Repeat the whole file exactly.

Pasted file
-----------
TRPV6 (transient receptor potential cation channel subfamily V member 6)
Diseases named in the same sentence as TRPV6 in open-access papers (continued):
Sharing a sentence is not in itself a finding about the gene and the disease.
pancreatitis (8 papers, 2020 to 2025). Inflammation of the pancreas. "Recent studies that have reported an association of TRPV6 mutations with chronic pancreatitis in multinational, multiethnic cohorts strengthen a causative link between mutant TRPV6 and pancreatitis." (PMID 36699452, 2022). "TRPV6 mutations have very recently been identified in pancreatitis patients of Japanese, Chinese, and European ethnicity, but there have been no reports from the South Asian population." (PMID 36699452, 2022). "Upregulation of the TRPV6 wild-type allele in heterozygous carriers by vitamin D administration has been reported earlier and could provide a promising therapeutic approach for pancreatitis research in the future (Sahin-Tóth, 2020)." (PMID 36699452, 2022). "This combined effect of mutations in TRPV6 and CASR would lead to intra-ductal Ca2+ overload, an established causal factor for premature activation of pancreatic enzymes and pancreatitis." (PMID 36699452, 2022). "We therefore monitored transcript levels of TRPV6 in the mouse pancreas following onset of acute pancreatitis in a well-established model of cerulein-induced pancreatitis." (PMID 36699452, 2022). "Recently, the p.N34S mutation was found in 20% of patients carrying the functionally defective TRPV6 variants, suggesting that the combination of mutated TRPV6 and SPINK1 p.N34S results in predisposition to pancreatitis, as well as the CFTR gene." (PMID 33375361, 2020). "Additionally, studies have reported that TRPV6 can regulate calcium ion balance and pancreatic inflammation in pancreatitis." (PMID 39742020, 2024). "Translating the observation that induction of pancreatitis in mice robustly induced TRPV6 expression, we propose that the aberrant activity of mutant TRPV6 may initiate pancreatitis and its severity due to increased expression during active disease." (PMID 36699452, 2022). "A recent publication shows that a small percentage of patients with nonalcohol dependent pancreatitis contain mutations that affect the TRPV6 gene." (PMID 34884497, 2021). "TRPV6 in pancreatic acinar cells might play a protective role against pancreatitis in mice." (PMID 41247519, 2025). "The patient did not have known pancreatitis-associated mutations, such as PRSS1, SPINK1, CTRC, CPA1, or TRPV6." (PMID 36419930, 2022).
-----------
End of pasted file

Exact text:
TRPV6 (transient receptor potential cation channel subfamily V member 6)
Diseases named in the same sentence as TRPV6 in open-access papers (continued):
Sharing a sentence is not in itself a finding about the gene and the disease.
pancreatitis (8 papers, 2020 to 2025). Inflammation of the pancreas. "Recent studies that have reported an association of TRPV6 mutations with chronic pancreatitis in multinational, multiethnic cohorts strengthen a causative link between mutant TRPV6 and pancreatitis." (PMID 36699452, 2022). "TRPV6 mutations have very recently been identified in pancreatitis patients of Japanese, Chinese, and European ethnicity, but there have been no reports from the South Asian population." (PMID 36699452, 2022). "Upregulation of the TRPV6 wild-type allele in heterozygous carriers by vitamin D administration has been reported earlier and could provide a promising therapeutic approach for pancreatitis research in the future (Sahin-Tóth, 2020)." (PMID 36699452, 2022). "This combined effect of mutations in TRPV6 and CASR would lead to intra-ductal Ca2+ overload, an established causal factor for premature activation of pancreatic enzymes and pancreatitis." (PMID 36699452, 2022). "We therefore monitored transcript levels of TRPV6 in the mouse pancreas following onset of acute pancreatitis in a well-established model of cerulein-induced pancreatitis." (PMID 36699452, 2022). "Recently, the p.N34S mutation was found in 20% of patients carrying the functionally defective TRPV6 variants, suggesting that the combination of mutated TRPV6 and SPINK1 p.N34S results in predisposition to pancreatitis, as well as the CFTR gene." (PMID 33375361, 2020). "Additionally, studies have reported that TRPV6 can regulate calcium ion balance and pancreatic inflammation in pancreatitis." (PMID 39742020, 2024). "Translating the observation that induction of pancreatitis in mice robustly induced TRPV6 expression, we propose that the aberrant activity of mutant TRPV6 may initiate pancreatitis and its severity due to increased expression during active disease." (PMID 36699452, 2022). "A recent publication shows that a small percentage of patients with nonalcohol dependent pancreatitis contain mutations that affect the TRPV6 gene." (PMID 34884497, 2021). "TRPV6 in pancreatic acinar cells might play a protective role against pancreatitis in mice." (PMID 41247519, 2025). "The patient did not have known pancreatitis-associated mutations, such as PRSS1, SPINK1, CTRC, CPA1, or TRPV6." (PMID 36419930, 2022).